The reference order passed Thursday by a three-judge court headed by CJI DY Chandrachud, uploaded to SC’s website late at night, read: “The position of the law is that a law enacted by Parliament can limit NCTD’s executive power over ‘services.’ The power of Parliament to enact an act giving the Union of India executive power over services is not in dispute. It is now an established position of law. However, this court, in dealing with the constitutional validity of the May 19 ordinance, must decide whether the exercise of such power (by Parliament) is valid.”
The court posed two questions to the five-judge panel: what are the contours of Parliament’s power to make a law under section 239AA(7); and whether Parliament, in the exercise of its power under Section 239AA(7), could derogate from the constitutional principles of governance for NCTD.
On Section 3A of the ordinance removing “services” from the legislative purview of the Delhi assembly, the court said: “On the exclusion of Gate 41 (services) from NCTD’s legislative power, the NCTD government ceases to have executive power over services because the executive power is co-terminal with the legislative power. Therefore, the question, whether a law could remove NCTD’s executive power over Gate 41 entirely, is interconnected with the validity of Section 3A”.
Relying on the Center on Section 239AA(7)(a) and (b) for the promulgation of the immobilizing ordinance of a constitutional court’s May 11 ruling giving the Delhi government legislative and executive control over services, the court said: “Whereas Section 239AA(7)(a) provides that the law should only give effect to or supplement the provisions of Section 239AA, Section 239AA(7)(b) provides that the law will not be considered an amendment to the Constitution even if it has the effect of modifying article 239AA.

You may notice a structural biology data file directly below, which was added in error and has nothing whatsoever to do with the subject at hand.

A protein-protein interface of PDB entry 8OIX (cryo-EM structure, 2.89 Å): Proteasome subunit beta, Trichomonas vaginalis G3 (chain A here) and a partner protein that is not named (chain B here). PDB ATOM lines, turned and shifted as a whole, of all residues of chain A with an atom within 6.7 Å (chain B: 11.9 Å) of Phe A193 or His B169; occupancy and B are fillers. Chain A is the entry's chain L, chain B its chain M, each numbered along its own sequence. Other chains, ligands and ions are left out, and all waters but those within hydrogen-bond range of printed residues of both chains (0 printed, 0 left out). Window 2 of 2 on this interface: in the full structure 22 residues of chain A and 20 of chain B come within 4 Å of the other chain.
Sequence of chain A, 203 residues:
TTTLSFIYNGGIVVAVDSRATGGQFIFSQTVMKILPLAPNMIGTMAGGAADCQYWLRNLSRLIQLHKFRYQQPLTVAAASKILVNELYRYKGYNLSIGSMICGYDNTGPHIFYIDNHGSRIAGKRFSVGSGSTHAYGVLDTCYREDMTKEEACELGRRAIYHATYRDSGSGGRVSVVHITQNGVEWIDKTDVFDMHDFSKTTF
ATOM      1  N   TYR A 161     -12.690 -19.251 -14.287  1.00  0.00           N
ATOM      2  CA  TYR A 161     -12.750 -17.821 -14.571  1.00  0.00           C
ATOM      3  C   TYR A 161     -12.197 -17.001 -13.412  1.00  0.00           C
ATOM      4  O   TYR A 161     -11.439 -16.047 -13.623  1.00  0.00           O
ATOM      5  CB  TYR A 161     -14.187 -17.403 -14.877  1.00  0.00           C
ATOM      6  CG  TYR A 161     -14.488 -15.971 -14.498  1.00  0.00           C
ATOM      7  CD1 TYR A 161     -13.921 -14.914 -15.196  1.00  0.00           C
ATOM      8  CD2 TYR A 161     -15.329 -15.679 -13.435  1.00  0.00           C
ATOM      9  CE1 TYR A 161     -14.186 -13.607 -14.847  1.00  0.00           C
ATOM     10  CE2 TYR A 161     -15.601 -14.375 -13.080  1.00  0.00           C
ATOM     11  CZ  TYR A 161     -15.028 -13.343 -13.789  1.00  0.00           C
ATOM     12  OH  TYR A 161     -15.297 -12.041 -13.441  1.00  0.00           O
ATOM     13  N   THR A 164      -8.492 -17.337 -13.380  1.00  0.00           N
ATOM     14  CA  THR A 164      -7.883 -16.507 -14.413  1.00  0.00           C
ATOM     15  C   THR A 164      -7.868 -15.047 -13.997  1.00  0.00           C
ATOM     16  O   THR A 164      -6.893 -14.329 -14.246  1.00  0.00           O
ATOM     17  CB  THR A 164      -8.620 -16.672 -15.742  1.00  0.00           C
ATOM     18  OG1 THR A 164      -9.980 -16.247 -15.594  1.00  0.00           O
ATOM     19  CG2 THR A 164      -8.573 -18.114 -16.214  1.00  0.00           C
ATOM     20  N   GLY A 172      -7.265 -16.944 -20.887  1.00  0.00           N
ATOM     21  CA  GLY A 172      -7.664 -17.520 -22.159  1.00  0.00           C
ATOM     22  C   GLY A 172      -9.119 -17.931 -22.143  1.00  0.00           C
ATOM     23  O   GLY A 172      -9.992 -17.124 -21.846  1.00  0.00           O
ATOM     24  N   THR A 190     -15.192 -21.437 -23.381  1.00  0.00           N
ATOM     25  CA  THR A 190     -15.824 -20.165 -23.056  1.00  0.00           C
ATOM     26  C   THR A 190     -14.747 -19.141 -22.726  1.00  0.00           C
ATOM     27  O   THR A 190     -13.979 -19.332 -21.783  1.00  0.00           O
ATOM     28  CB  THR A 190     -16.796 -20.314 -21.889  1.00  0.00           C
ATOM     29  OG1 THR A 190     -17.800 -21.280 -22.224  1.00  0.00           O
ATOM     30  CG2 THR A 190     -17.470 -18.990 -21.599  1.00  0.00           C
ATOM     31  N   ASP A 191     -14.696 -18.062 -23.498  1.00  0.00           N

“A primary reading of Section 239AA(7)(a) indicates that the law will not alter the existing constitutional structure provided for the NCTD in Section 239AA. However, a prima facie reading of Section 239AA(7)(b) indicates that law enacted under Section 239AA(7)(a) could alter NCTD’s existing constitutional governance structure. This apparent conflict between the two clauses on the nature of the legislative power versus NCTD’s constitutional structure of governance must be resolved by this court.”
Justifying the referral of the matter to another five-judge court, the CJI-led court said that the two constitutional court trials, one in 2018 and the other on May 11 this year, on the turf war between the Delhi government and the Union government had addressed the interpretation of Article 239AA(7). “We are of the considered opinion that the writ petition provision requires this court to answer a substantive question of law as to the interpretation of the Constitution. Accordingly, we refer the following questions to a constitution bank,” he said.